Success in succession planning

by | Apr 16, 2020

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The market

Understanding the diversity of the market can help you to understand the type of buyer into which you would consider integrating your firm.

There are many ways to segment the market for financial planning firms. As brokers, our approach at Gunner and Co. is to differentiate buyers by their motivations for growth.

We see a lot of talk in the market around consolidation. Often the focus is on ‘vertically integrated’ firms buying businesses with the intention of moving existing income streams that currently sit with third parties, within the buyers business, thus generating a greater return on investment.

What you may not realise is that by taking multiple bites of the total expense ratio (TER) cherry, vertically integrated firms are able to create a lower overall cost for the client. Quilter Private Client Advisers, for example, can offer clients a full financial planning service for a TER of 1.46% (depending on the detail of the client and precise agreed service level). This often undercuts smaller, ownermanaged practices which struggle to benefit from such economies of scale and bargaining power.

Approaching the market with similar motivations are multi-service, private client-led businesses, such as large accountancy firms.

By acquiring quality financial planning businesses, firms such as Mazars can grow both their financial planning arm and their broader client services functions such as tax planning, personal and corporate accountancy, to name but a few.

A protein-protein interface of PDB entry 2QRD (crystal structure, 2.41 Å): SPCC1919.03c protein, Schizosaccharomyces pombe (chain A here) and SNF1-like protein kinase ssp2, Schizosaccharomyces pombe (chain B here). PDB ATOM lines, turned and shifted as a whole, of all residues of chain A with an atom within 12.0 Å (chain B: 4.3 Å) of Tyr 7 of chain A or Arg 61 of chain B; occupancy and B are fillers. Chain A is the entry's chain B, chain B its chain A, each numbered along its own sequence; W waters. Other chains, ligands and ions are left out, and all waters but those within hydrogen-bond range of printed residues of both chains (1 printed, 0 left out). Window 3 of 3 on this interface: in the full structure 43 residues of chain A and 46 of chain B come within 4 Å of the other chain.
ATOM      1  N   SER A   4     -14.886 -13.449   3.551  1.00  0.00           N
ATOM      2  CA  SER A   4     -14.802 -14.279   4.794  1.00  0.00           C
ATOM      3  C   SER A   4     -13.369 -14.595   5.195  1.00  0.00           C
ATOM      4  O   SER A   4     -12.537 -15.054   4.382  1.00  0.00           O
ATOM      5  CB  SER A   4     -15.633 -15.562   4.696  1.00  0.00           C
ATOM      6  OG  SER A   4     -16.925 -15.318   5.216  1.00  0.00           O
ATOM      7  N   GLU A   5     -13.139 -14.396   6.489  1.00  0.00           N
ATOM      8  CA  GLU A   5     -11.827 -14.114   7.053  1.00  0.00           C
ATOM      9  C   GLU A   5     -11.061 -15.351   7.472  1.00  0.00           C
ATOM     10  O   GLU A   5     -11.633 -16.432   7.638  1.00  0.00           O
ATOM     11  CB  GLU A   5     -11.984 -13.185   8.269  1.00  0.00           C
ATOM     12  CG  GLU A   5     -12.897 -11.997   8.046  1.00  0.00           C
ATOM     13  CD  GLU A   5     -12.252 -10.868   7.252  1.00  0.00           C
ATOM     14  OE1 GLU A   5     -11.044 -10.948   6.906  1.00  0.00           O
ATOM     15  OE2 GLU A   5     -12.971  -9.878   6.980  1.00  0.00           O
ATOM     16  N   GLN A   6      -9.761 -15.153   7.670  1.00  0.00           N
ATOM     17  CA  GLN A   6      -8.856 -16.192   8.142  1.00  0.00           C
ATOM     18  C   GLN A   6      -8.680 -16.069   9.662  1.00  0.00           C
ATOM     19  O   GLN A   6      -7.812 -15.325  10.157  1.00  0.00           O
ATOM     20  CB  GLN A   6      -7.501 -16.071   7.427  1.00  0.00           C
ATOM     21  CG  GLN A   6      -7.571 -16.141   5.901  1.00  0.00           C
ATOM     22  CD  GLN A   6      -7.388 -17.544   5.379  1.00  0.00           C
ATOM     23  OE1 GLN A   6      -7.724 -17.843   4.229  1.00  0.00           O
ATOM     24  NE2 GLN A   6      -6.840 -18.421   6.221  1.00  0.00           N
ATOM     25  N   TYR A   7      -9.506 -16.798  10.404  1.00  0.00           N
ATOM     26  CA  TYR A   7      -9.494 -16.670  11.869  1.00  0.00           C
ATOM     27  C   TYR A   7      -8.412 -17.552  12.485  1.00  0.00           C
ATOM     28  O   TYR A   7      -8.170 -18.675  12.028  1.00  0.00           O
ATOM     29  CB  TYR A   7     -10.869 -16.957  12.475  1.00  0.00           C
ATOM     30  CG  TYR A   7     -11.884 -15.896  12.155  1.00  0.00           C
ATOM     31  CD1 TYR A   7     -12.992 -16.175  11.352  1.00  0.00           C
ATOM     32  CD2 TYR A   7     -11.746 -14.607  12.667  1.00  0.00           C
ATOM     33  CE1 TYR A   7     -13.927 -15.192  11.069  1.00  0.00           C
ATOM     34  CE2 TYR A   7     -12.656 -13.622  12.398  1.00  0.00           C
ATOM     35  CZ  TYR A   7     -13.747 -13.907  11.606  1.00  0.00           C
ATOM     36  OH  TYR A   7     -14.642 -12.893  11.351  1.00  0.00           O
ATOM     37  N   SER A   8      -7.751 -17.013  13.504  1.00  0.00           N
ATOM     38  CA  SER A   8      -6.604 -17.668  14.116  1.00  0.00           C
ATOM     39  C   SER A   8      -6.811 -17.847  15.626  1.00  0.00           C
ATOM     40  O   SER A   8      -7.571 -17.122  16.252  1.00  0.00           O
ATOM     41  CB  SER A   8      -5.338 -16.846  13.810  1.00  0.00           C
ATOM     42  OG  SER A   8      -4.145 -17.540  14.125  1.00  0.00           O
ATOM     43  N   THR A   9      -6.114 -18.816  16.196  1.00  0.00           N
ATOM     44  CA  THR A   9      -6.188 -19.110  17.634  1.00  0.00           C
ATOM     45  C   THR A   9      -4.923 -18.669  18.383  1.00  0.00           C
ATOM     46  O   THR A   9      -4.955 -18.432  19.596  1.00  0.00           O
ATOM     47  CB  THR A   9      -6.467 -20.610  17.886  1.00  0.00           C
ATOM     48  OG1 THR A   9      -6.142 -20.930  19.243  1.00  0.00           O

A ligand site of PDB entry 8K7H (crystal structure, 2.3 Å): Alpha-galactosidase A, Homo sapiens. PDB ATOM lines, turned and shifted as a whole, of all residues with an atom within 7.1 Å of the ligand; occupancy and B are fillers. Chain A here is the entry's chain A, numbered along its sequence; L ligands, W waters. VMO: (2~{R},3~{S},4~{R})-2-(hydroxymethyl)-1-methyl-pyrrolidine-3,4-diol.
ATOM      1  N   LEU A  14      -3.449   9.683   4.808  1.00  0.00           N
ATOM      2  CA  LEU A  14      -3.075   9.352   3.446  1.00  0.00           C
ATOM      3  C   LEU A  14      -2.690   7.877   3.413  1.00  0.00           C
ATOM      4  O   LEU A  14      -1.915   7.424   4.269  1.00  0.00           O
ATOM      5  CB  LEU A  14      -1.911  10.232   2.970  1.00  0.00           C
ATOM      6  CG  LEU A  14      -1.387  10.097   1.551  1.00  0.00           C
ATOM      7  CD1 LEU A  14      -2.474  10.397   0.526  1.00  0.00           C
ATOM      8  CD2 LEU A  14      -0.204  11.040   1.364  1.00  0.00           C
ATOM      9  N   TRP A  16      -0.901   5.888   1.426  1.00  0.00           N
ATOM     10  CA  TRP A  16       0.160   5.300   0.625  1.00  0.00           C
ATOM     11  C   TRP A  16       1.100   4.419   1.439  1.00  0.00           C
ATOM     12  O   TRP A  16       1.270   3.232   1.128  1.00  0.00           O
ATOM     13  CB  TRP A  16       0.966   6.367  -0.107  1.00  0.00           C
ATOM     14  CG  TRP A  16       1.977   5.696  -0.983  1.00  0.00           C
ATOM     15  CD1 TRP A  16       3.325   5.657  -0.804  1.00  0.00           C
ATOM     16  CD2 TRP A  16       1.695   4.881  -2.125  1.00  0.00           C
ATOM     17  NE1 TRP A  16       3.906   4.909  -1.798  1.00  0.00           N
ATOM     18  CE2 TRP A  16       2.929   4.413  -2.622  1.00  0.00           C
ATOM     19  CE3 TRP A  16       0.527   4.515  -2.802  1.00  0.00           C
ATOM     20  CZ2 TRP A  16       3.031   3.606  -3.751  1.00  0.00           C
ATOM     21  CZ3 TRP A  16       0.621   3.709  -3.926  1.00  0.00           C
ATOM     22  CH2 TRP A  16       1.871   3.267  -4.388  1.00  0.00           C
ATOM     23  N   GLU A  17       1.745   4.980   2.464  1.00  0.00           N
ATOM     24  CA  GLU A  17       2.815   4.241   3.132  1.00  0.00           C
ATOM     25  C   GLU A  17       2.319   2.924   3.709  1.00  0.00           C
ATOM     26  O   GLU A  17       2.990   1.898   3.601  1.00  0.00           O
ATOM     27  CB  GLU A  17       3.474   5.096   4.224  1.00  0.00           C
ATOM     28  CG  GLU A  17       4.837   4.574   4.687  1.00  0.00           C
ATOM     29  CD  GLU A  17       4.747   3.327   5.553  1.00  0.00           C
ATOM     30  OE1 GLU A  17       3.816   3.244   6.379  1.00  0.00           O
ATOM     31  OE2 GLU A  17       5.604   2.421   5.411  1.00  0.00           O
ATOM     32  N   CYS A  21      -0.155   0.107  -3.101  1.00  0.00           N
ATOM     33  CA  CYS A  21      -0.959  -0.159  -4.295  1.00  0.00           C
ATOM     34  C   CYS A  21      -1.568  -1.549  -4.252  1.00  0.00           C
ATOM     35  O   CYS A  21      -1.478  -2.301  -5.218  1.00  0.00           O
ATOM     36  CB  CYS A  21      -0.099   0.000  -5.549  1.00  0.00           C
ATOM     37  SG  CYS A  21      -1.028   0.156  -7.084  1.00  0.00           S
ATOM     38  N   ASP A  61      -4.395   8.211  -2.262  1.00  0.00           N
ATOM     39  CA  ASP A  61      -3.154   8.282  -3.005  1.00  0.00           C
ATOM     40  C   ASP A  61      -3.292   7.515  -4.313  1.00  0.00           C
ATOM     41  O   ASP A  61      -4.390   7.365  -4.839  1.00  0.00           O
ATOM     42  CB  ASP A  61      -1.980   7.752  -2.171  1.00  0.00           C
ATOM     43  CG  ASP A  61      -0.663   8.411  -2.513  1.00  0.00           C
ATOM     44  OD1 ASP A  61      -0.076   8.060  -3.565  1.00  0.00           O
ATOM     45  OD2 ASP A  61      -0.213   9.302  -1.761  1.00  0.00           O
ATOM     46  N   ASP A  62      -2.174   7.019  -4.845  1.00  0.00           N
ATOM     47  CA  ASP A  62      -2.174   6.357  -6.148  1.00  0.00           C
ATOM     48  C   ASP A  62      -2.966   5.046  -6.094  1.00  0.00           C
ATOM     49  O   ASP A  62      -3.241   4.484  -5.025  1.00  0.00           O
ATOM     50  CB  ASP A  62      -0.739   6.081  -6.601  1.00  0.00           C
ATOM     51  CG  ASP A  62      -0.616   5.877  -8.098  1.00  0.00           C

This provides their clients with the opportunity of having all their financial needs looked after in one place, simplifying their affairs and potentially moving their ‘trusted adviser’ relationship from a single financial planner, to a full-service firm with a depth of expertise.

Whilst many acquirers in the market have multiple client offerings, leading to an enhanced return on investment, there is also an abundance of smaller, typically regionally or locally focussed firms looking to enhance organic growth through small, well-chosen acquisitions.

Often a smaller buyer will give you the reassurance of knowing exactly who will be looking after your clients as well as a similar local feel to your business. However, their ability to resource an acquisition, be it financial or logistical, should be thoroughly understood.

Some networks offer members an exit route through a ‘practice buy-out’. This is essentially where another member firm buys your firm, funded by the network. In practice this can offer your clients with a certain level of consistency of proposition, however these transactions are not always in line with external business valuations.

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